WWE presents the 24th annual Survivor Series pay-per-view this Sunday. Survivor Series is WWE’s second-oldest pay-per-view (trailing only WrestleMania) and has featured a number of memorable moments over the years.
Here’s a look at 10 of them:1990: The Undertaker debuts
A macabre, menacing figure was unveiled as the mystery member of Ted DiBiase’s Million Dollar Team, which took on Dusty Rhodes’ Dream Team in an eight-man tag team elimination match.
The Undertaker – who, ironically, was billed at the time as Cain The Undertaker – made an immediate impact. Seemingly impervious to pain, he eliminated Koko B. Ware just 1 minute, 39 seconds into the match, and later pinned the legendary Rhodes. The Undertaker continued to assault “The American Dream” outside the ring and was counted out. Nevertheless, “The Phenom” had arrived and WWE would never be the same.
1990: WWF lays an egg with Gobbledy Gooker
There was another notable debut that night. But while The Undertaker went on to become one of pro wrestling’s all-time greats, the other newcomer – The Gobbledy Gooker – instantly became one of the most absurd wrestling characters of all time.
In the weeks leading up to Survivor Series, a giant egg was shown on WWF television and it was announced that it would hatch at the pay-per-view. Speculation ran rampant about the contents of the egg. Most fans believed some big-name wrestler from another promotion was going to pop out of it. It turned out to be a guy in a bizarre-looking turkey costume (this was back when Survivor Series was always held on Thanksgiving night).
The live crowd didn’t know what to make of the surreal scene of announcer Mean Gene Oklerlund and the Gobbledy Gooker dancing in the ring. I think most viewers were waiting for the person in the costume to reveal their identity, but it never happened. After all the hype, the big surprise really was just a guy dressed up as a turkey. The character was dropped immediately after Survivor Series. On a side note, Hector Guerrero of the famous Guerrero wrestling family was The Gobbledy Gooker.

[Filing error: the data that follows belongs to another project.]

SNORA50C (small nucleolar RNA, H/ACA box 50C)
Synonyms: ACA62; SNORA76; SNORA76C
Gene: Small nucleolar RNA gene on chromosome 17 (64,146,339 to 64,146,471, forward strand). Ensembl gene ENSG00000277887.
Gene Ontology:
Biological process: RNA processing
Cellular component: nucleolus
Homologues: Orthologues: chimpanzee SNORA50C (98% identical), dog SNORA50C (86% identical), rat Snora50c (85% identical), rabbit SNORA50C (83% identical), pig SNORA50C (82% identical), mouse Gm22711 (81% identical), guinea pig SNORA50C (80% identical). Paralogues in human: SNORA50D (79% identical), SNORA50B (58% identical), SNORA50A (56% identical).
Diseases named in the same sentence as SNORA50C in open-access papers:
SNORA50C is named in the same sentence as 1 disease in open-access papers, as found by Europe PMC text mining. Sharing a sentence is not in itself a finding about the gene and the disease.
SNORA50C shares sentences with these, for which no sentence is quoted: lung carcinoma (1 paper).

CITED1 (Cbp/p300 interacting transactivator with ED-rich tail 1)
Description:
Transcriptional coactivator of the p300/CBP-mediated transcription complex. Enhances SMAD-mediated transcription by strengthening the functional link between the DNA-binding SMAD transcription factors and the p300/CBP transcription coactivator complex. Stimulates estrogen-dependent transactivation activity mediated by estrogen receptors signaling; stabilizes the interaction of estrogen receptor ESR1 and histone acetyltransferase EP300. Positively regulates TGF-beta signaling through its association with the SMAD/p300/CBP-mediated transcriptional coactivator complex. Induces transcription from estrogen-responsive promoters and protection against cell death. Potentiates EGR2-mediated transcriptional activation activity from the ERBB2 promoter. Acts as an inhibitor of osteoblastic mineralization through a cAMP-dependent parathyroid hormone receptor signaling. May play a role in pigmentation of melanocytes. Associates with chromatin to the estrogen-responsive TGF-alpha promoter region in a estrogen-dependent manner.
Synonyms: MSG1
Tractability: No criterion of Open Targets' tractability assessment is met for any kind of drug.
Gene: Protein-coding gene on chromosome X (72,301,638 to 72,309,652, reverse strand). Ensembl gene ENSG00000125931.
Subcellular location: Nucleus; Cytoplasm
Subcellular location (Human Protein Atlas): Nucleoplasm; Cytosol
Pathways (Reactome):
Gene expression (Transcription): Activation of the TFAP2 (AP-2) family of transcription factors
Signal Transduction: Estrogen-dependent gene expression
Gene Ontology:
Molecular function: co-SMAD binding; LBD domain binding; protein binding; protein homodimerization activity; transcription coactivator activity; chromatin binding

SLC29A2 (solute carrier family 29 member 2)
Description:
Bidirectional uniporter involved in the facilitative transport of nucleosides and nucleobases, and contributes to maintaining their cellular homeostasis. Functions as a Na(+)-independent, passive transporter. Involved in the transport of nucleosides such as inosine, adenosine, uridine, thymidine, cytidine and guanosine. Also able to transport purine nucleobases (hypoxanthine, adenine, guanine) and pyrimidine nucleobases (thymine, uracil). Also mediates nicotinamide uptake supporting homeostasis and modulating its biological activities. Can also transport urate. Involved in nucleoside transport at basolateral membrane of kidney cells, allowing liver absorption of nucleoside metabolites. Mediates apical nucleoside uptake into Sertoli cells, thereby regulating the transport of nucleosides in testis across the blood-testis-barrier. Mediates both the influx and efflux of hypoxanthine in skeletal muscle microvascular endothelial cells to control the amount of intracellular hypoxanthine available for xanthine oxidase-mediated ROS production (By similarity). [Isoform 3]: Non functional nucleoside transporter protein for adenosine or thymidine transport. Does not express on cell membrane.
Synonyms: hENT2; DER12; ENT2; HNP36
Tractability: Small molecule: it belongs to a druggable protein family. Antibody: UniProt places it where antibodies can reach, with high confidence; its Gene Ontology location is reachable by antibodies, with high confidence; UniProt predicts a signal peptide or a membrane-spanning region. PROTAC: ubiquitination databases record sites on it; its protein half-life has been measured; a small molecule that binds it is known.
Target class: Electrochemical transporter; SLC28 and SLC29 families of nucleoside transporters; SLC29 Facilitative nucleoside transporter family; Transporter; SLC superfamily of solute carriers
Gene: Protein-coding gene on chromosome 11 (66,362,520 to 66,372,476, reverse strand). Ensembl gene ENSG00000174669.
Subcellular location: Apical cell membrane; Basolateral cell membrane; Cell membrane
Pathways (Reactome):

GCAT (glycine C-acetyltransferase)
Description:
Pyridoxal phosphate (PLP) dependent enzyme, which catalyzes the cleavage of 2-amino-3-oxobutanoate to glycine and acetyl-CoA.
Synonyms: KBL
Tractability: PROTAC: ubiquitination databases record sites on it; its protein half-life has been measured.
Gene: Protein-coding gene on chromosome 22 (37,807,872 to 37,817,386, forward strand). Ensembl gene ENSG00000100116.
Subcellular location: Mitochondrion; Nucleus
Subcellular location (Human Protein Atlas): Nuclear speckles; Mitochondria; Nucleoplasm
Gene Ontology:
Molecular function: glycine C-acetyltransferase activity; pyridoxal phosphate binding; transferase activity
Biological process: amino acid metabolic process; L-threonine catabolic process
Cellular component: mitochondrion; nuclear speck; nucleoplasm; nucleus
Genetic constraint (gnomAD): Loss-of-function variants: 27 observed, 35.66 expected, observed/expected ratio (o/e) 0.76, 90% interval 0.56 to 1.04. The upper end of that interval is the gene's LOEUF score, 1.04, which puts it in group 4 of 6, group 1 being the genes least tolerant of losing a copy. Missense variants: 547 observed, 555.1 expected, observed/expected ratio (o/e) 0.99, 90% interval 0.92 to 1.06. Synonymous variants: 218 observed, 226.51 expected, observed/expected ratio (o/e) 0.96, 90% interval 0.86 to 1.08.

1991: The Undertaker wins his first world title
One year after his impressive debut, The Undertaker defeated Hulk Hogan to become WWF champion. The “Dead Man” got an assist from longtime NWA/WCW star Ric Flair, who had recently made his WWF debut.
In an unprecedented move, an immediate re-match between The Undertaker and Hogan was signed for a pay-per-view dubbed Tuesday in Texas five days later. Hogan regained the title at that show, but due to the controversial finish, the title was then held up. That set the stage for the Royal Rumble pay-per-view two months later, where Flair won the vacant championship in the Rumble match.
1992: Bret Hart, Shawn Michaels prove bigger isn’t necessarily better
The era of muscled-up big men and larger-than-life characters dominating the WWF title picture officially came to an end, as WWF champion Bret Hart and Intercontinental champion Shawn Michaels – two former tag-team stars who were considered small by WWF standards – wrestled each other in the main event.
Five years later at the 1997 Survivor Series, these two would engage in perhaps the most controversial match in wrestling history. On this night, however, Hart and Michaels simply put on a fantastic match. After nearly 30 minutes of action – far longer than the typical Hulk Hogan or Ultimate Warrior title match – Hart retained the title by forcing Michaels to submit to The Sharpshooter.